MHEG-5 is an open standard middleware solution, an application program interface (API), designed specifically for low-cost memory constrained devices — particularly suitable for digital interactive TV (iTV) services and is platform agnostic. Simply put, MHEG-5 is a simple object-orientated programming language.

MHEG-5 was initially adopted in 1998 by ONDigital in the United Kingdom (rebranded as ITV Digital) for use in the world’s first pay-TV digital terrestrial television (DTT) network. ONDigital lead the industry wide specification and development task of the first MHEG-5 profile, which subsequently (after the collapse of ITVDigital) formed the basis for deployment of interactive services on the UK DTT platform (Freeview).

Developed by the ISO-MHEG group and DAVIC in 1995, it is intended as a UI for DAVIC interactive services and VOD. MHEG-5 has been standardized in ISO 13522-5 and adopted by the UK DTG in 1997.

Going by its history on IMPALA (The International MHEG Promotion Alliance), MHEG (Multimedia and Hypermedia information coding Expert Group) originally developed and standardized by Working Group 12 (WG12) of the ISO — officially known as ISO/IEC JTC1/SC29/WG12. It was developed in the mid 1990s as part of the DAVIC (Digital Audio Video Council) standardization effort to support interactivity and navigation of multimedia services on various small footprint devices.

WG12 issued a suite of documents (MHEG parts 1-8) as part of MHEG standard covering extensions for scripting language (MHEG-6), testing and interoperability (MHEG-7) and support for encodings in XML format (MHEG-8). Part 5 of the standard, officially known an ISO/IEC 13522-5, or more commonly know as MHEG-5 that is of primary relevance to interactive DTV.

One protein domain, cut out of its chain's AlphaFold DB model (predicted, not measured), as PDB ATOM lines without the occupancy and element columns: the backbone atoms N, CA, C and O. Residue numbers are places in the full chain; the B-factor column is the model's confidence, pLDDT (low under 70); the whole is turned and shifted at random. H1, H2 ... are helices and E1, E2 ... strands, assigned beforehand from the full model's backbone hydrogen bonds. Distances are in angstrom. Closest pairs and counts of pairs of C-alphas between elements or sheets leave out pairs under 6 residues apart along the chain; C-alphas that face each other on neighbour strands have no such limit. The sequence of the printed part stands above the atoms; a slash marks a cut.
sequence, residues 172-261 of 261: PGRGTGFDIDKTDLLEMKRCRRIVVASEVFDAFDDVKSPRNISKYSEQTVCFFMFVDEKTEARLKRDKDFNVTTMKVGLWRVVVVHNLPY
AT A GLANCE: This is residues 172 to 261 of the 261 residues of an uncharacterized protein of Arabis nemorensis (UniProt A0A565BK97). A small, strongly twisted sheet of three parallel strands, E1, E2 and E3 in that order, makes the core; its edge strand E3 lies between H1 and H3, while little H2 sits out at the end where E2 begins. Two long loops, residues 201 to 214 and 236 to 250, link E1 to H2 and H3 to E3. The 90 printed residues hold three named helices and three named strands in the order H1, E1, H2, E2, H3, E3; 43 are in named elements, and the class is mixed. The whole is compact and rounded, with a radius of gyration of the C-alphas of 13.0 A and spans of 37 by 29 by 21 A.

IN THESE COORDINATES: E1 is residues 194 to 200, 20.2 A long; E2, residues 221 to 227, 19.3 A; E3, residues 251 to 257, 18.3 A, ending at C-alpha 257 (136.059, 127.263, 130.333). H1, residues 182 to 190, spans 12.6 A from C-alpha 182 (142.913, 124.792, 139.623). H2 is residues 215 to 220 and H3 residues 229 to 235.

So what’s hot about MHEG-5? Well, the standard’s profile evolved to UK Profile 1.06 (current); ETSI standard ES 202184. And now, new international profiles extend the UK profile. These include: New Zealand — extra Maori characters and EPG key; Hong Kong — Traditional Chinese font; Singapore/China - simplified Chinese font. Certain other extensions are said to be under development within DTG for possible deployment in 2008. These include IP interaction channel (return path), improved graphics, HD compatibility and support, and PVR support.

Heading for India?
What’s more significant is that MHEG-5 is said to be launching in India and in Hong Kong in 2008! Trials and evaluations are reportedly ongoing in Ireland, Malaysia, Singapore, Turkey, India and Russia. There is said to be interest from other countries in Europe and Asia as well.

MHEG-5 has no known essential IPR. The MHEG middleware software is typically less than US$1 per receiver. It has had wide integration into iDTVs in Europe. Finally, MHEG is proposed as the UI for new Common Interface spec (CI+), as well.